Sports Teams and Domain Names

By Mike Maddaloni on Thursday, August 16, 2007 at 08:45 AM with 0 comments

To visit the Web sites of the 4 major sports teams in Boston, one would enter the following into their browser’s address bar – redsox.com, patriots.com, celtics.com and bruins.com. If you click on those links, you will see that 3 of them will get you to where you want to go, and one goes to a domain name parking page.

Boston’s hockey team is not the only one that doesn’t own the basic name of their team. This story details the domain names teams in the 4 major sports leagues – baseball, football, hockey and basketball and who owns what. The Bruins are in good company with the other teams in the NHL in not owning the team name.

When you look at the name of teams, it is not surprising that someone else owns such generic terms as lions, rams, penguins and blues. Granted many of these pages are domain name parking pages with ads. And providing they are not attempting to violate the trademark of a sports team, why should their current owners not own them?

A recent case highlighted this with regards to the ownership of angels.com, held by someone in South Korea. I had reported on it previously but it is worth mentioning again here, and you can read the full text of the case here. Even though the owner offered to sell the domain name to MLB and the Los Angeles Angels for US$300,000.00, the case came down to the fact that the owner was not squatting on the name, leveraging the brand of the baseball team. If you look at the site at angels.com, it is a mere postcard with text in Korean (if anyone out there reads Korean, please let me know what it says).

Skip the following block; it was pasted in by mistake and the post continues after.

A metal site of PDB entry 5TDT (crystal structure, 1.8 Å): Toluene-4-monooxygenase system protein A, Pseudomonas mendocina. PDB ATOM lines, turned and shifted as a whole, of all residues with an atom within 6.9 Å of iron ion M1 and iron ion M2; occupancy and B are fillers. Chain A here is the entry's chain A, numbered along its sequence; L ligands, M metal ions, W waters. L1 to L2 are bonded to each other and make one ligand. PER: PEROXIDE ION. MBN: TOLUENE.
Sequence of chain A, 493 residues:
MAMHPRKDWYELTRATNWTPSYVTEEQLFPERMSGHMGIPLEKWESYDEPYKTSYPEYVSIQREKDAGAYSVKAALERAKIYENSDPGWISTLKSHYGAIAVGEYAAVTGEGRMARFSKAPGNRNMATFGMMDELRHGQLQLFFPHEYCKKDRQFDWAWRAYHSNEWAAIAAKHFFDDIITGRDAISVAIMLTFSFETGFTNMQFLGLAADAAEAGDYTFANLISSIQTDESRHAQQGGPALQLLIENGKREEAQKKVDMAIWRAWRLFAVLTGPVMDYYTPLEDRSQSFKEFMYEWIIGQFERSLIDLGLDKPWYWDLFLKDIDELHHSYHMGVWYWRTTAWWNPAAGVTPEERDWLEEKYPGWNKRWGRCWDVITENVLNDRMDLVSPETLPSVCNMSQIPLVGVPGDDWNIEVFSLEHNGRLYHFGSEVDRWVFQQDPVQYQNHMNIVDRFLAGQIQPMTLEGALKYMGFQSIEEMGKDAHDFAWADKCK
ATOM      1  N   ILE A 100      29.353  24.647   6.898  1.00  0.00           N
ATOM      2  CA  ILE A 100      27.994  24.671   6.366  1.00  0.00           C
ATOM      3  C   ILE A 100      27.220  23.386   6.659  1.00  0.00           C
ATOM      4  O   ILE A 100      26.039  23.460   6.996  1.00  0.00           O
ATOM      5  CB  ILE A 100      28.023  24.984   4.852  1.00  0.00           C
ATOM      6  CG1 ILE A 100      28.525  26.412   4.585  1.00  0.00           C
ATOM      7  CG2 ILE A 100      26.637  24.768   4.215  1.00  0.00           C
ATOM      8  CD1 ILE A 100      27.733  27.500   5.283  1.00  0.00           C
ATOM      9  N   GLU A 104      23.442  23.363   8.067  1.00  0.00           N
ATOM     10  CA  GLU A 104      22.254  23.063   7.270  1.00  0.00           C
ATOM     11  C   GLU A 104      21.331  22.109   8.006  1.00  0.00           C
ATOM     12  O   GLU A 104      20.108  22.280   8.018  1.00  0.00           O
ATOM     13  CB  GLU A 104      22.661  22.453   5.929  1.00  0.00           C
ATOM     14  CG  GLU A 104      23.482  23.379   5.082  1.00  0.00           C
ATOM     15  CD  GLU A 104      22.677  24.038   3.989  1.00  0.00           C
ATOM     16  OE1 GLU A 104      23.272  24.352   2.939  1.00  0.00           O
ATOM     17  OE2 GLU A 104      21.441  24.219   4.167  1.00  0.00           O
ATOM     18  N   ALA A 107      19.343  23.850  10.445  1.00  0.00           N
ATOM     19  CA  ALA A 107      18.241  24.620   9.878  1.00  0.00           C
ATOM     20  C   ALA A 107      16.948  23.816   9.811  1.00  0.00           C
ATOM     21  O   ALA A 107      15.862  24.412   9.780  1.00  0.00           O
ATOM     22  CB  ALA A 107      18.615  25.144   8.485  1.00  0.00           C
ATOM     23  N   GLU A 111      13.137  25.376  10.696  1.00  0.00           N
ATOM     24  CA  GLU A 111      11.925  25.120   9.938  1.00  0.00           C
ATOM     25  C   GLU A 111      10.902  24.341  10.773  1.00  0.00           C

Those teams that do not own just the name as their domain name own names with the city/state and the team name. If someone else bought chicagobears.com, the Monsters of the Midway certainly would have a claim to it. The Bears and the other teams have a recognizable domain name that will lead someone to their Web site from the address bar entry of the team name, and most certainly from a Web search. And not owning bears.com was not the reason they did not win the Super Bowl.

As a Boston sports fan, it is not surprising that the Bruins don’t own bruins.com, an online reflection of their performance over the last quarter century, but I digress.

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